I woke, stretched and yawned. I sighed. Another day of spell casting for the city was in store for me. No, come to think of it, today was Seventh day, so I worked the mid-shift. I hated the mid-shift. Still a wizard had to do what a wizard had to do.
I spent a little time cleaning up, and glanced at the clock. It was five minutes to eleven. This meant I had a few hours before I had to report to watch command and get started on the days spell casting. Probably glyphs of warding again.
The problem with a warding glyph, was that they weakened very quickly, once you started using them. For example, say a citizen tried to attack a watchman. The glyph would kick in and protected him, but it had very limited strength, after that first use. I was constantly recasting protection glyphs on watchman's cloaks.
Normally, I would not be used for such mundane spell casting by the watch commander. However, my glyphs of protection tended to last much, much longer than the magicians who usually were hired to do them. It all came down to power, and I was a wizard, after all.
I was a Wizard Second Class. Only a Wizard First Class ranked higher among wizards. Then came Mage; and finally, Sage. While the watch had a mage or two on retainer, they could not afford more than one, full time. A mage was a very expensive hire. I was working my way towards that rank.
Since I was going to head straight to work after I ran my errands, I decided to dress in my uniform. My first errand was to stop at the coal vendor, and buy a cart of coal. It would supplement my firewood. I had cast for a 'seeing', concerning the weather. It was going to be brutally cold, soon. I wanted to be prepared. The cold weather was coming within a few days. I wanted to buy coal now, before the price went up.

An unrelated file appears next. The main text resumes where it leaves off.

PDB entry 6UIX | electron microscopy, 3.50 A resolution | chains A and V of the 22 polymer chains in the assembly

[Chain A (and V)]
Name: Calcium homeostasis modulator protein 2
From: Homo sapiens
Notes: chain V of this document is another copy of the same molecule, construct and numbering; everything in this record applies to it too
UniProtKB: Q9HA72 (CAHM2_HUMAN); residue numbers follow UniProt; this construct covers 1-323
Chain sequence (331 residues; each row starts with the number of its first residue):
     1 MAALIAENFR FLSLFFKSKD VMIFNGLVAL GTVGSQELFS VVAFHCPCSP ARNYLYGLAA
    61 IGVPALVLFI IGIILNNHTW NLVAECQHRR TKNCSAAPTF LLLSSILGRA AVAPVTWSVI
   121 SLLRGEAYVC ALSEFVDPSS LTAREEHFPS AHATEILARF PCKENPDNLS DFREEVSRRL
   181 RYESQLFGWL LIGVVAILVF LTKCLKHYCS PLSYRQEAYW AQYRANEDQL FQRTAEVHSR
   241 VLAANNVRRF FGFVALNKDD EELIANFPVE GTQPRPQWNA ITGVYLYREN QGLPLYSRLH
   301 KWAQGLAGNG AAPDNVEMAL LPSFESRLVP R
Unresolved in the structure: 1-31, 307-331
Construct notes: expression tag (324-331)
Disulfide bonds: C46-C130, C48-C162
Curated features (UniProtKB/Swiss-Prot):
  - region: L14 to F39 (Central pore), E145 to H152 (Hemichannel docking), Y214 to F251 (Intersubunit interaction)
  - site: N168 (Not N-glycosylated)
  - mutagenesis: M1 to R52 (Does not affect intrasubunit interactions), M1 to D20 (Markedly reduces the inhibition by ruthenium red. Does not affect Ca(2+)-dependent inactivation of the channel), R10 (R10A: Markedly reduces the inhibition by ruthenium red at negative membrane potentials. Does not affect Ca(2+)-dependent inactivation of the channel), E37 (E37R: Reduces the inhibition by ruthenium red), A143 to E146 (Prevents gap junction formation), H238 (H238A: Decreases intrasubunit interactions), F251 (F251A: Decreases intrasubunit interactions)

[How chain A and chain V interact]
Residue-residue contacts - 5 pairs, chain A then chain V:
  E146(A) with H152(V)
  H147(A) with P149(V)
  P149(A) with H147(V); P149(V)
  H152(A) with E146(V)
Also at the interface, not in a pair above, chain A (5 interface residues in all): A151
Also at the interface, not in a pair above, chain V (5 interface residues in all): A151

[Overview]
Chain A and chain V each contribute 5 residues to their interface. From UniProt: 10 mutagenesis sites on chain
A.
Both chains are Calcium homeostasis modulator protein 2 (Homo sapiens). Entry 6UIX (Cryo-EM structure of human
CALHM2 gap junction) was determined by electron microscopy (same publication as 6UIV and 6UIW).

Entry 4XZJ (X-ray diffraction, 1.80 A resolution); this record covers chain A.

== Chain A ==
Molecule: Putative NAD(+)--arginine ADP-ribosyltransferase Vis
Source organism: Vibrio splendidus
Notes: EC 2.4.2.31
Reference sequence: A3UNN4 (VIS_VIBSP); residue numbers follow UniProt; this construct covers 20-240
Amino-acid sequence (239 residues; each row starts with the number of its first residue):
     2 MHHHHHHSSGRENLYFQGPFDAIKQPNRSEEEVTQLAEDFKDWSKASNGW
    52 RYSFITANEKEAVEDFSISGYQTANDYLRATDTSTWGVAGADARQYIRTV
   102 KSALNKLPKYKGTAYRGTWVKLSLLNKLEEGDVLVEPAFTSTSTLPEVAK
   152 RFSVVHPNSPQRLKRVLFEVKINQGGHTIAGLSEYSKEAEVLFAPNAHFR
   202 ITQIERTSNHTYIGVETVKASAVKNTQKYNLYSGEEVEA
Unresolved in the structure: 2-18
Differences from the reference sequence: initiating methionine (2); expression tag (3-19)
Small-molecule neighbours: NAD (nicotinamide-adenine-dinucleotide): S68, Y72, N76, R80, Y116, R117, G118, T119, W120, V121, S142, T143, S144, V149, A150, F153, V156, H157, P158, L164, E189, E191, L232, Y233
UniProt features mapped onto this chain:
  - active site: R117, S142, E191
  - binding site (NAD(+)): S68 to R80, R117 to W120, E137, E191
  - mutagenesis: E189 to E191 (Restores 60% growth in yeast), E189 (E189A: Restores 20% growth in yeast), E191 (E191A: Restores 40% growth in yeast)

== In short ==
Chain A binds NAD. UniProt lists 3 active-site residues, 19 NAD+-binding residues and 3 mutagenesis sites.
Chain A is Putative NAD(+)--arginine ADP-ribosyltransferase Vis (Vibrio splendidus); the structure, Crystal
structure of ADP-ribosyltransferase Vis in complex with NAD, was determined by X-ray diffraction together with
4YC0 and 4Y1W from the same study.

I owned a small cottage that served me well. As a Wizard Second Class, I made five Silvers, every Tenday. This came to one Gold and five Silvers a month, which was good pay. I had always given the city of Coltron its due. They did not stint on pay for their magic users.
After dressing, I cast a reflection spell and checked myself out. Two silver staffs were embroidered on the collar of my tunic, indicating my rank as Wizard Second Class. I also had Silver trim on my uniform, as well as on my 'guard issue' cloak.
A single silver staff would be a Wizard Third Class. A single Gold staff denoted a Wizard First Class. Other symbols denoted the various ranks of the magicians and the regular watchmen's ranks, but I was not concerned about them. I was long away from those lower ranks. After checking myself out, I noted my boots were starting to need blacking, again. I decided to stop at the cobbler, and have it done today.
My trousers were in good condition as was my tunic. I put on my cloak, which topped off my uniform, and I was ready. I gestured with my left hand, canceling the reflection spell. I went towards to my door, grabbing my wizard's staff on the way. As I left my home, I cast a final protection spell on it, in addition to those that were already in place. It would take extremely powerful magic to break into and enter my home, now.
My first stop was at an Inn, to get something to eat. I had stew, and bread. An ale served to wash it all down. I waved to the owner on my way out, and he nodded. I ate free, here. The owner had asked me to do a major protection spell on his business, a few months ago.